I am writing to see if anyone had a problem with nerves similar to mine and what you have done about it.
My problem is that when I see something that most would consider "gross" I get nervous, smile and kind of laugh.
For example, if I am watching television and I see them performing an operation and they are doing something to the patient that makes me "squidgy" or "cringe" I smile and start to laugh. Like, if they are showing a liposuction and they are sticking and moving the suction all around or just take out a scalpal and start cutting away like there's no tomorrow it makes me smile and/or say things out loud like "Whoa" "Oh my gosh", etc. etc. Same thing when I watch a Rhinoplasty. Especially when they just start chizzeling away.
This is also true in real life. Like last week there was a cat hit on the side of the road and I pulled over to help because there were a few other people trying to help it. Well, the poor little bugger had a contusion to his eyeball and it was swelling and greatly protruding out of the socket. Not pretty at all. I kept from saying anything out loud but I know that I had a smile from ear to ear.
On the plus side, I always remain extremely calm in emergency situations however, I look like The Joker while doing it.
I'm scared to death that when I start clinicals this fall and have to go to the OR, observe various procedures or see some really outrageous things that I'm going to make an idiot of myself. I don't know if it is a reaction to nerves, adrenalin or what but I don't want doctors, clinical instructors and especially patients to think that I'm making a joke of things.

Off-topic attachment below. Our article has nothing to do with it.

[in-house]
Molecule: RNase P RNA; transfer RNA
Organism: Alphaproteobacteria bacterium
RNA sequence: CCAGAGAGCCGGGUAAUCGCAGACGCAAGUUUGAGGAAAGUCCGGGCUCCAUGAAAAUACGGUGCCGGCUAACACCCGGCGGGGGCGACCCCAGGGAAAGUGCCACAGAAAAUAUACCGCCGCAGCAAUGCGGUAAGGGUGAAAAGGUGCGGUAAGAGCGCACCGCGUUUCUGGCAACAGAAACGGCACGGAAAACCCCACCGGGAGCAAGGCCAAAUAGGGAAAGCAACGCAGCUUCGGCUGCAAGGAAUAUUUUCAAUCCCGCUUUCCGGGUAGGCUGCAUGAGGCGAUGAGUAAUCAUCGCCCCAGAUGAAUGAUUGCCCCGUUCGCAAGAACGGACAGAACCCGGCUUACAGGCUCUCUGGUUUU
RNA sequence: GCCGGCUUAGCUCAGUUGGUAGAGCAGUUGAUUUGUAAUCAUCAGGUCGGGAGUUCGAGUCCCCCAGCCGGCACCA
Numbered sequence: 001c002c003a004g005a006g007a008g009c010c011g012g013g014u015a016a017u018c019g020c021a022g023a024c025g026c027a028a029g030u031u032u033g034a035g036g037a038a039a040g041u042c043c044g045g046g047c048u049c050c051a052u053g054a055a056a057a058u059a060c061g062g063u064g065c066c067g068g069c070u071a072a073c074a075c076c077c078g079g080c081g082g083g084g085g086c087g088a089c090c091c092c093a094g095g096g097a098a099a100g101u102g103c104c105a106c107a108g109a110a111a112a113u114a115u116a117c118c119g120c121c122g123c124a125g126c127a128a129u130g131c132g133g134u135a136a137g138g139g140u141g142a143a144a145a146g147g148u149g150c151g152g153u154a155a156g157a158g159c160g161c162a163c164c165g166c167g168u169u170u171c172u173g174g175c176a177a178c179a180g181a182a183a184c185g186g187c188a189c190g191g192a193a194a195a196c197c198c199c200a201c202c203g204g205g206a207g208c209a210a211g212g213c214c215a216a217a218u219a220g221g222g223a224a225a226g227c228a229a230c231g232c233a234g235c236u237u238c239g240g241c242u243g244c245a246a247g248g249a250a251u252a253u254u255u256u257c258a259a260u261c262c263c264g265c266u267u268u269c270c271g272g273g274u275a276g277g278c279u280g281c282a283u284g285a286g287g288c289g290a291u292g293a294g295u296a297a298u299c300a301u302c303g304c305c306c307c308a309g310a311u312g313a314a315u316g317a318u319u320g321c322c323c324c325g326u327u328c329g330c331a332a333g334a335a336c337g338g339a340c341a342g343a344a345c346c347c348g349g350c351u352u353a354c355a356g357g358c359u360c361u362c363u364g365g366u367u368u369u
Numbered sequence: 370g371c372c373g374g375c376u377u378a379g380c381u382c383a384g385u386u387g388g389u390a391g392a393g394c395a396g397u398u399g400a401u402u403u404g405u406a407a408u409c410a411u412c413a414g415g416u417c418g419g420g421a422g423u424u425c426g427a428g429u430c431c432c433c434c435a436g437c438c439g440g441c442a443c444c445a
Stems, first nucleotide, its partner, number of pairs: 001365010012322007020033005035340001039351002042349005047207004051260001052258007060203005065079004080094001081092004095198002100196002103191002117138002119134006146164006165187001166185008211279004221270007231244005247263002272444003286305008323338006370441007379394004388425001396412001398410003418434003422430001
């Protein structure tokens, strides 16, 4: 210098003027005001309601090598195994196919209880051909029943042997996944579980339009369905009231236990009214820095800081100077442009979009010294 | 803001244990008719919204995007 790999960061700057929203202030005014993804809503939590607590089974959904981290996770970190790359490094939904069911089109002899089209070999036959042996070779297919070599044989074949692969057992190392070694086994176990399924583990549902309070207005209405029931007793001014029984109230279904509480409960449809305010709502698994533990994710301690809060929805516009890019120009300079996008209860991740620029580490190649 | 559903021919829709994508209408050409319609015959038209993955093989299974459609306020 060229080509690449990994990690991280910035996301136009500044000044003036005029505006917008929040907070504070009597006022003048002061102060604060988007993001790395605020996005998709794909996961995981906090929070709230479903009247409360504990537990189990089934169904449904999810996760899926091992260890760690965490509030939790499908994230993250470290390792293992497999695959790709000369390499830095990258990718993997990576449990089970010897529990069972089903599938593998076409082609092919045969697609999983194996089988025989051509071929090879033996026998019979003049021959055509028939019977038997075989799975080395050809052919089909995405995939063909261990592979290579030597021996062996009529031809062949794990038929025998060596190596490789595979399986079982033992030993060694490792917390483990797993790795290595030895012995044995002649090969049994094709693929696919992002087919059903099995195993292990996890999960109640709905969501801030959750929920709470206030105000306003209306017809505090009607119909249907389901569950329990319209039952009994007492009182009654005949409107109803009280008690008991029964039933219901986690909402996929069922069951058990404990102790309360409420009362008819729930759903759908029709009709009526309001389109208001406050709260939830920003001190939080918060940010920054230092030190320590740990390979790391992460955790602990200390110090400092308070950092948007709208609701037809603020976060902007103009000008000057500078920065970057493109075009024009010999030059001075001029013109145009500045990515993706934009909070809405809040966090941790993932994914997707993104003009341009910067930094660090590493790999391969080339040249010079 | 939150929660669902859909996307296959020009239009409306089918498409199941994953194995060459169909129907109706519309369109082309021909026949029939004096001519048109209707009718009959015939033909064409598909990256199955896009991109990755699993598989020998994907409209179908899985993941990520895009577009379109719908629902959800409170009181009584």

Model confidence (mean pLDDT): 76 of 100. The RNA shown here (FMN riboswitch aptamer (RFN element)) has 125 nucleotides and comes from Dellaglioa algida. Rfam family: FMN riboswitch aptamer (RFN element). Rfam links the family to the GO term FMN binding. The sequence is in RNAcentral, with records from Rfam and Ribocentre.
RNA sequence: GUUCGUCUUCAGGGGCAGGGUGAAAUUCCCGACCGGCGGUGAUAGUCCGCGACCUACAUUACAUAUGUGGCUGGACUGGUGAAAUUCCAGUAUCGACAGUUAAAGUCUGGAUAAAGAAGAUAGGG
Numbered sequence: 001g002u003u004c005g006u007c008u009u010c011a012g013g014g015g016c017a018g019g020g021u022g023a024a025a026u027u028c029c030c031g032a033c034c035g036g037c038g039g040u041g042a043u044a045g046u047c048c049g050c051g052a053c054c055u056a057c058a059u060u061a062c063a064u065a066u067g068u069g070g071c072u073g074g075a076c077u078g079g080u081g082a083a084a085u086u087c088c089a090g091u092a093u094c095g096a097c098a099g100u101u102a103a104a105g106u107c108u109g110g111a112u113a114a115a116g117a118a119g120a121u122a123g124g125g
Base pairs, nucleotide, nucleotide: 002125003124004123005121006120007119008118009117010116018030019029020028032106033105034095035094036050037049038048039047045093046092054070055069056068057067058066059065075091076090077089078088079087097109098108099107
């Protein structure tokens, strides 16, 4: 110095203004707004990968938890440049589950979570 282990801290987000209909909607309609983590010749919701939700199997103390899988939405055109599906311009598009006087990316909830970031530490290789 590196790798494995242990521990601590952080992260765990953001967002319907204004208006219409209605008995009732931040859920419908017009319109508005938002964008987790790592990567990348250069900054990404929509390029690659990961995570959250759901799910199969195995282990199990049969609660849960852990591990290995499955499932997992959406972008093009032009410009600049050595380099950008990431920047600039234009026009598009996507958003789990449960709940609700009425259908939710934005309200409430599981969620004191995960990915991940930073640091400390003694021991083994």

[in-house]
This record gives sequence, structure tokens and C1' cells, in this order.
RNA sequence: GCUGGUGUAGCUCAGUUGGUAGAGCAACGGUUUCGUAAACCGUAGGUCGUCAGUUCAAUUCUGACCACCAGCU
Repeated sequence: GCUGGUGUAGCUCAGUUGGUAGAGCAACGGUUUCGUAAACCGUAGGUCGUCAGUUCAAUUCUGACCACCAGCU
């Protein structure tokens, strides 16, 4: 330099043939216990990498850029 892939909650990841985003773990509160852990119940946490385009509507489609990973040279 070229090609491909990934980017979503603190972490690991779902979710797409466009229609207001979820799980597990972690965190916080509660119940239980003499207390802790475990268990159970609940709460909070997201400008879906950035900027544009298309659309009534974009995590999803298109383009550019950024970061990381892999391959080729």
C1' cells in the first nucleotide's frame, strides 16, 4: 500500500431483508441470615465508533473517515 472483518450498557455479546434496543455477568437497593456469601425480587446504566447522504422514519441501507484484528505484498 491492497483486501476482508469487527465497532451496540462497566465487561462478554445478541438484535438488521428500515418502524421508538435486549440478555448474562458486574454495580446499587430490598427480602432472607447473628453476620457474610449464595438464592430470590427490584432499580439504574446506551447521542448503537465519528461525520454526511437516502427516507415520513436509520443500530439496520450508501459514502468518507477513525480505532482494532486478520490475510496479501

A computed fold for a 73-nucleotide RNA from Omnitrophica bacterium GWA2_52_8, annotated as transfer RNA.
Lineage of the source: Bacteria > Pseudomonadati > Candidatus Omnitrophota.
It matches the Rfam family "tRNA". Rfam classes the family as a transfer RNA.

Jun 5, '03
I think you might want to try working on that smile of yours. Some may see it in the wrong way. If you feel there is no way you can control it then talk with your instructors before clinical. Maybe you can watch those program and pratice not smiling? Good Luck
Jun 5, '03
Don't feel bad. Some of us just have different coping mechanisms. I sometimes giggle when presented with something truly upsetting. I have been known to get the giggles at funerals of loved ones, as well as upon hearing very tragic news. It seems very bizarre, but I think it is a defense mechanism. I also tend to get the gigges when in an extremely stressful situation. I used to work at a bank and was robbed one day. Well , after the guy walked out the door I went to tell the head teller what happened and I was giggling when I told her. She thought I was joking until I got the shakes from head to toe!
If it's any consolation to you, things have gotten better as I have gotten older, and nowadays I am USUALLY able to keep it in check.
Last edit by LeesieBug on Jun 5, '03
Jun 5, '03